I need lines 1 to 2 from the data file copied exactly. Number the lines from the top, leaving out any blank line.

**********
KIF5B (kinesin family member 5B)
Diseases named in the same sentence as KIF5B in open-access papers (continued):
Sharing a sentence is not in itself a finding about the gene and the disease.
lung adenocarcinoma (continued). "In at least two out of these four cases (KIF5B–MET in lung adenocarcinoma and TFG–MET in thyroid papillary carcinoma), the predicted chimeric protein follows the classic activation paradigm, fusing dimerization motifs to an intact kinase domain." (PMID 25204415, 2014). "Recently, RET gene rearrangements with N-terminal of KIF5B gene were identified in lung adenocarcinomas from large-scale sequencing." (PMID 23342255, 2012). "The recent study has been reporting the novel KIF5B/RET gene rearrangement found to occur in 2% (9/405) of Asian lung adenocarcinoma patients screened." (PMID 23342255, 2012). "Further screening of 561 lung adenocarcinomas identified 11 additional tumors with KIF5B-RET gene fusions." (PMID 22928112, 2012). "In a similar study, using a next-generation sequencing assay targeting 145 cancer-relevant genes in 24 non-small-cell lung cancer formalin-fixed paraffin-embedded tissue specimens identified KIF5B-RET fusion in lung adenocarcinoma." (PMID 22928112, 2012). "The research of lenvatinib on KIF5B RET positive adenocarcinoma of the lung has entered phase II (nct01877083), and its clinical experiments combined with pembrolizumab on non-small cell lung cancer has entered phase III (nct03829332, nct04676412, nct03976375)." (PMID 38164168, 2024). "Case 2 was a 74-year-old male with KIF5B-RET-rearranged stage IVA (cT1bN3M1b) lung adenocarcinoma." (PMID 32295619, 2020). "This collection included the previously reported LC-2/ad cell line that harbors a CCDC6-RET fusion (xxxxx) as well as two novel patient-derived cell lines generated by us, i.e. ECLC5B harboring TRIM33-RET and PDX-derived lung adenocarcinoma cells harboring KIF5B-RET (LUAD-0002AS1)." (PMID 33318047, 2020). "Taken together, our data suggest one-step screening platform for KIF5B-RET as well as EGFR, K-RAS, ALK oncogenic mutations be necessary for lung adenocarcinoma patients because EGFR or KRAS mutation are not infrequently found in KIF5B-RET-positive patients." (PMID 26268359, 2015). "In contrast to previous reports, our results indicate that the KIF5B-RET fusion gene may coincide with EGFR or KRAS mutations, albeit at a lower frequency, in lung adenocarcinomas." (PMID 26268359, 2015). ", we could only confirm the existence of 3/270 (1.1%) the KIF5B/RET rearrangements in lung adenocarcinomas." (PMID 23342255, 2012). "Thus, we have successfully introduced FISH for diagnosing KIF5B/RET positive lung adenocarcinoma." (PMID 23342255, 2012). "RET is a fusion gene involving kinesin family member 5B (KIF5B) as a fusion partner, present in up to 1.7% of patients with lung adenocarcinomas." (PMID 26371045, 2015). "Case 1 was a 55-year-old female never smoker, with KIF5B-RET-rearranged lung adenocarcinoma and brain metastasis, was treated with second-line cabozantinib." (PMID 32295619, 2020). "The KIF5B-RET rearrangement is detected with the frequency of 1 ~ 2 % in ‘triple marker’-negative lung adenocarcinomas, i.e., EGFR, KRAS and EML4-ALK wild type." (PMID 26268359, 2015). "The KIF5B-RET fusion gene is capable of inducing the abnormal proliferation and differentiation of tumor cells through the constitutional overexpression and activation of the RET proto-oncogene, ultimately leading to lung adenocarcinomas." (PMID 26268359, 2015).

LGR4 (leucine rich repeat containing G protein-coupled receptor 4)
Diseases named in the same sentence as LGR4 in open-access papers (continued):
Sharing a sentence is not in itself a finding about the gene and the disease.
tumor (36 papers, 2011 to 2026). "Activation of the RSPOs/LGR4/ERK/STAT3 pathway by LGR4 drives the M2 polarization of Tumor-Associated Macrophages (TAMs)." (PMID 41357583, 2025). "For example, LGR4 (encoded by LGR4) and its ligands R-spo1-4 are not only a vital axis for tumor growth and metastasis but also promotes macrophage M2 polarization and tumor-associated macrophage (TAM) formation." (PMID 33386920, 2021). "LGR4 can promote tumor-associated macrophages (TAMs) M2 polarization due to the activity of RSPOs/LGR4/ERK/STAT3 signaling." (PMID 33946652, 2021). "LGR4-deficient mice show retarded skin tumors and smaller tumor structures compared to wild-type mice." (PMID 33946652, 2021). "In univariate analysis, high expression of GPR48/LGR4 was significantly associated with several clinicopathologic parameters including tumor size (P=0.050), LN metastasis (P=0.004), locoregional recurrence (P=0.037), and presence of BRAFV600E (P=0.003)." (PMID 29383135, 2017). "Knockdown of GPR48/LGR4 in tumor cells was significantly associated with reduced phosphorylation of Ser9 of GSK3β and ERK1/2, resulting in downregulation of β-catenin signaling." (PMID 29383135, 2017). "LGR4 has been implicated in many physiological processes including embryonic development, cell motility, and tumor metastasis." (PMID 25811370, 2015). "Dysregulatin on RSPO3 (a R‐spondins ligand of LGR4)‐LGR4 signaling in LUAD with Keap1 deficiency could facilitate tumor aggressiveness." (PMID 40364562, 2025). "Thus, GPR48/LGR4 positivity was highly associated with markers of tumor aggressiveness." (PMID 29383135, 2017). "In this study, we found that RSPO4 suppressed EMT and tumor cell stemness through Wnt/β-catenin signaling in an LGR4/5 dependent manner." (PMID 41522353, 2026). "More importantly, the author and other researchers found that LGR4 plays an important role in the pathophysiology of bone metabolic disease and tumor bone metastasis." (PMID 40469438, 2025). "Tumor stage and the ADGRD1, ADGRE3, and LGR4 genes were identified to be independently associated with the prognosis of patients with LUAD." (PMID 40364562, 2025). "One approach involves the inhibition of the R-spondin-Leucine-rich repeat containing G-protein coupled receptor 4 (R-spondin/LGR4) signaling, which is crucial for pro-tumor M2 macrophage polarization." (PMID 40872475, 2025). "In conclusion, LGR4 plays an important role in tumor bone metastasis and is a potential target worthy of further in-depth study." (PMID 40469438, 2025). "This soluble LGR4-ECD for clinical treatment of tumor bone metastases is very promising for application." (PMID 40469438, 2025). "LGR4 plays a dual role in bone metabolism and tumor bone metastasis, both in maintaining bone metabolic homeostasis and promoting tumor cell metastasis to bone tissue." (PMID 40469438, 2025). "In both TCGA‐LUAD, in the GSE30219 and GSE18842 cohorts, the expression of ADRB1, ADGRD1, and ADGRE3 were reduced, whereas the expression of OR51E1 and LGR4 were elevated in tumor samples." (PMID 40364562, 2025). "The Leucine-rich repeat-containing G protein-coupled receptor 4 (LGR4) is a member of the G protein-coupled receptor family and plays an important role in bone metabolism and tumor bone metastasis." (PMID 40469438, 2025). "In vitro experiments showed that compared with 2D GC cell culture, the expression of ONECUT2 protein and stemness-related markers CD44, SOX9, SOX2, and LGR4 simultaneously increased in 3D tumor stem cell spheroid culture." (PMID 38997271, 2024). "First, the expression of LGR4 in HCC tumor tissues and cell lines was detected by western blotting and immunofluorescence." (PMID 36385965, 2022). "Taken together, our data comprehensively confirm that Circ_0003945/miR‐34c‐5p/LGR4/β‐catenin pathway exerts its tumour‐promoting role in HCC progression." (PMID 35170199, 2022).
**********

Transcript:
KIF5B (kinesin family member 5B)
Diseases named in the same sentence as KIF5B in open-access papers (continued):